Petition for Writ of Mandamus Dismissed and Memorandum Opinion filed September 27, 2012.
WRIT OF MANDAMUS
263rd District Court
Harris County, Texas
Trial Court Cause No. 1171837
On September 17, 2012, relator Michael E. Carter, an inmate confined in the Institutional Division of the Texas Department of Criminal Justice, filed a petition for writ of mandamus in this court. See Tex. Gov't Code § 22.221; see also Tex. R. App. P. 52. In the petition, relator asks that we direct the respondent, Chris Daniel, the Harris County District Clerk, to transmit to the Texas Court of Criminal Appeals copies of relator's post-conviction application for writ of habeas corpus, any answer thereto, and a certificate reciting the date of the trial court's finding that there are no controverted, previously unresolved facts material to relator's confinement. See Tex. Code Crim. Proc. art. 11.07 § 3(c).
This court affirmed relator's conviction and forty-year sentence for felony driving while intoxicated, and his petition for discretionary review was refused. See Carter v. State, No. 14-08-00662-CR, 2009 WL 2998534 (Tex. App.—Houston [14th Dist.] Aug. 11, 2009, pet. ref'd) (not designated for publication).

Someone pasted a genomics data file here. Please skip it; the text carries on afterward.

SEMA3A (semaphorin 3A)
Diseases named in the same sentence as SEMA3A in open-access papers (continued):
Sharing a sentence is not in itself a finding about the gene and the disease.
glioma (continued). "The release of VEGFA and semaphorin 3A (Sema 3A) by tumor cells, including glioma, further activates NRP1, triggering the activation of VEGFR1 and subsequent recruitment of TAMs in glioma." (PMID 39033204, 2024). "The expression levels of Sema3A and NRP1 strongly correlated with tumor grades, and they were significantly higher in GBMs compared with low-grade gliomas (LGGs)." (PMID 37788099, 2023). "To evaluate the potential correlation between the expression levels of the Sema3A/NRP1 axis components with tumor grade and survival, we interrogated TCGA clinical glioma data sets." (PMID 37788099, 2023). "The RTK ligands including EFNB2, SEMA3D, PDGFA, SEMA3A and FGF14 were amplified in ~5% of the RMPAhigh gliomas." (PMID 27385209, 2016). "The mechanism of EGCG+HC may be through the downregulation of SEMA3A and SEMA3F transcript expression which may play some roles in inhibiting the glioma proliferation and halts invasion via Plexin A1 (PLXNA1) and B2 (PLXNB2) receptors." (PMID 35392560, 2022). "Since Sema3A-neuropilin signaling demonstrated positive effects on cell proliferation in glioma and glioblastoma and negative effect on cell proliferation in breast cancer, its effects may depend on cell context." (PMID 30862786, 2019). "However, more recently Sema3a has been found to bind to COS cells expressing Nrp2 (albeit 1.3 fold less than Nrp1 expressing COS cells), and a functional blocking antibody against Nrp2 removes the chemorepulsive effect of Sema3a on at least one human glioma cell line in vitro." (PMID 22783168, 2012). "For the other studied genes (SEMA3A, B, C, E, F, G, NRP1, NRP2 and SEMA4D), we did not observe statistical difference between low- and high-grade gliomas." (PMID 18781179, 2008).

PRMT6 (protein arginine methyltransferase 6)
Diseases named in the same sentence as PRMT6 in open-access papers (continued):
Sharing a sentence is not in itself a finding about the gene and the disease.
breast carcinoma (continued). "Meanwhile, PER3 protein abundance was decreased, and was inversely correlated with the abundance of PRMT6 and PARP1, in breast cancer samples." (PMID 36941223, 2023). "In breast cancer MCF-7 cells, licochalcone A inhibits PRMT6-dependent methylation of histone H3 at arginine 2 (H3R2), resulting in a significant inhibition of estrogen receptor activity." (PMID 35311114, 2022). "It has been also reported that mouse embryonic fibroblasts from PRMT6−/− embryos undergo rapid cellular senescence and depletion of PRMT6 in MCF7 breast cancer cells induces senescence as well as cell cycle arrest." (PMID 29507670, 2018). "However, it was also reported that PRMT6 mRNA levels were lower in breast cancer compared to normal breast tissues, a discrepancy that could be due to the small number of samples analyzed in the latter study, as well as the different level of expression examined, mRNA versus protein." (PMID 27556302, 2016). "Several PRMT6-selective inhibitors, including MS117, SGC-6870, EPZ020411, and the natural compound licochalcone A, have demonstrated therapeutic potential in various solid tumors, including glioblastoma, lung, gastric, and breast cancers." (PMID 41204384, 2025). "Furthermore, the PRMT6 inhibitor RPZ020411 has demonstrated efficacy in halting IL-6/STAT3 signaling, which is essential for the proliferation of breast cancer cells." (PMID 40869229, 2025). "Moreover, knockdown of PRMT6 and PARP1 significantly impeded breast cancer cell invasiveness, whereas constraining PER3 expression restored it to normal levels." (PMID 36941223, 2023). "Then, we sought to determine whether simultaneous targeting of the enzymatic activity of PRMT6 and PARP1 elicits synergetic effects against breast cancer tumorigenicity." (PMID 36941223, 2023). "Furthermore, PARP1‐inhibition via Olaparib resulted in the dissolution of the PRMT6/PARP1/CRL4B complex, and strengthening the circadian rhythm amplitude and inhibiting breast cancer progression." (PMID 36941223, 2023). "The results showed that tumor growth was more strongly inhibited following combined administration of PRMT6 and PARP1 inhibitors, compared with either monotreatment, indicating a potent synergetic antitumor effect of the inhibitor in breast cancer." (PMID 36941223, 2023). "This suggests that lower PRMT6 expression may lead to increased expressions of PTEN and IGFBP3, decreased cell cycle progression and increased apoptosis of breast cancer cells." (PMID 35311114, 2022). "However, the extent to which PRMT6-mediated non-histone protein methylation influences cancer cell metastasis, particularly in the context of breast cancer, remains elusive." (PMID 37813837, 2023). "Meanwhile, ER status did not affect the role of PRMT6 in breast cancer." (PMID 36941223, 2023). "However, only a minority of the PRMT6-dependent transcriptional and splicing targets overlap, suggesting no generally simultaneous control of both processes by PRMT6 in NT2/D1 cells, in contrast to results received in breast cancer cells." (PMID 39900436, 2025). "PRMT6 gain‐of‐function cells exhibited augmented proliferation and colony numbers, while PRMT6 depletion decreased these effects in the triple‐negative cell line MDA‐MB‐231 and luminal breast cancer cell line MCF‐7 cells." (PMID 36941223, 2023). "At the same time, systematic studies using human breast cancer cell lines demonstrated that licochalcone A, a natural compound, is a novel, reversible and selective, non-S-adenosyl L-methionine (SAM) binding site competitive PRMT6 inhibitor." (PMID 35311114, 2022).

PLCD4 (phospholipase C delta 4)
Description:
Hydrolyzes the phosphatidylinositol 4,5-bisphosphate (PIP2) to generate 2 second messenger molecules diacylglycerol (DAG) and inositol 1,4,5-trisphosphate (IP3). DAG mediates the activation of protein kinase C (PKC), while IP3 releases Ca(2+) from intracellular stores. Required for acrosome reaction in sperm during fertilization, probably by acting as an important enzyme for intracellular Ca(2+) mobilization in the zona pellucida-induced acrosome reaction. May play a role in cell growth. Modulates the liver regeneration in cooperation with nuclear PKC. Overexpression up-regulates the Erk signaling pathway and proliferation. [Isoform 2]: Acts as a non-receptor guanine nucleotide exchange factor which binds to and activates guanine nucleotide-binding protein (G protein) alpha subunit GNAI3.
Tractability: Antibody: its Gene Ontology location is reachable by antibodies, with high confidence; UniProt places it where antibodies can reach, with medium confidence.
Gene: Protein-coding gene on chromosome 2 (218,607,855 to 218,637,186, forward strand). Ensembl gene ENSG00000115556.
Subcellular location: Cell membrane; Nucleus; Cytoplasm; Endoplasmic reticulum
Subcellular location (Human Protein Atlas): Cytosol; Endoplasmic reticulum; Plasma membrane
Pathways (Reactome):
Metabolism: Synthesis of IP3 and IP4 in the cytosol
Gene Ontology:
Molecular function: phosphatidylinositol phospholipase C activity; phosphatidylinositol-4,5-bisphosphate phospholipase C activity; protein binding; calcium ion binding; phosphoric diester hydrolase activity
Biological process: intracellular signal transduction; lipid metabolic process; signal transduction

Our mandamus jurisdiction is limited. By statute, we have authority to issue a writ of mandamus against a judge of a district or county court in our court of appeals district and other writs as necessary to enforce our appellate jurisdiction. See Tex. Gov't Code § 22.221. We have no jurisdiction to issue a writ of mandamus against a district clerk unless necessary to enforce our jurisdiction. See In re Washington, 7 S.W.3d 181, 182 (Tex. App.—Houston [1st Dist.] 1991, orig. proceeding). Because relator's petition for writ of mandamus is directed toward a district clerk and is not necessary to enforce this court's jurisdiction, we have no jurisdiction to grant the requested relief. See Tex. Gov't Code § 22.221(b)(1).
In addition, while the courts of appeals have mandamus jurisdiction in criminal matters, only the Texas Court of Criminal Appeals has jurisdiction over final post-conviction felony proceedings. .See Tex. Code Crim. Proc. art. 11.07 § 3; Board of Pardons & Paroles ex rel. Keene v. Court of Appeals for Eighth Dist., 910 S.W.2d 481, 483 (Tex. Crim. App. 1995) (holding that article 11.07 provides the exclusive means to challenge a final felony conviction). Thus, we also lack jurisdiction over proceedings related to a post-conviction writ application pursuant to article 11.07. In re McAfee, 53 S.W.3d 715, 717 (Tex. App.—Houston [1st Dist] 2001, orig. proceeding); see also McCree v. Hampton, 824 S.W.2d 578, 579 (Tex. Crim. App. 1992) (ordering trial court to rule on applicant's post-conviction writ of habeas corpus).
Accordingly, the petition for writ of mandamus is ordered dismissed.
Panel consists of Chief Justice Hedges and Justices Brown and Busby. Do Not Publish - Tex. R. App. P. 47.2(b).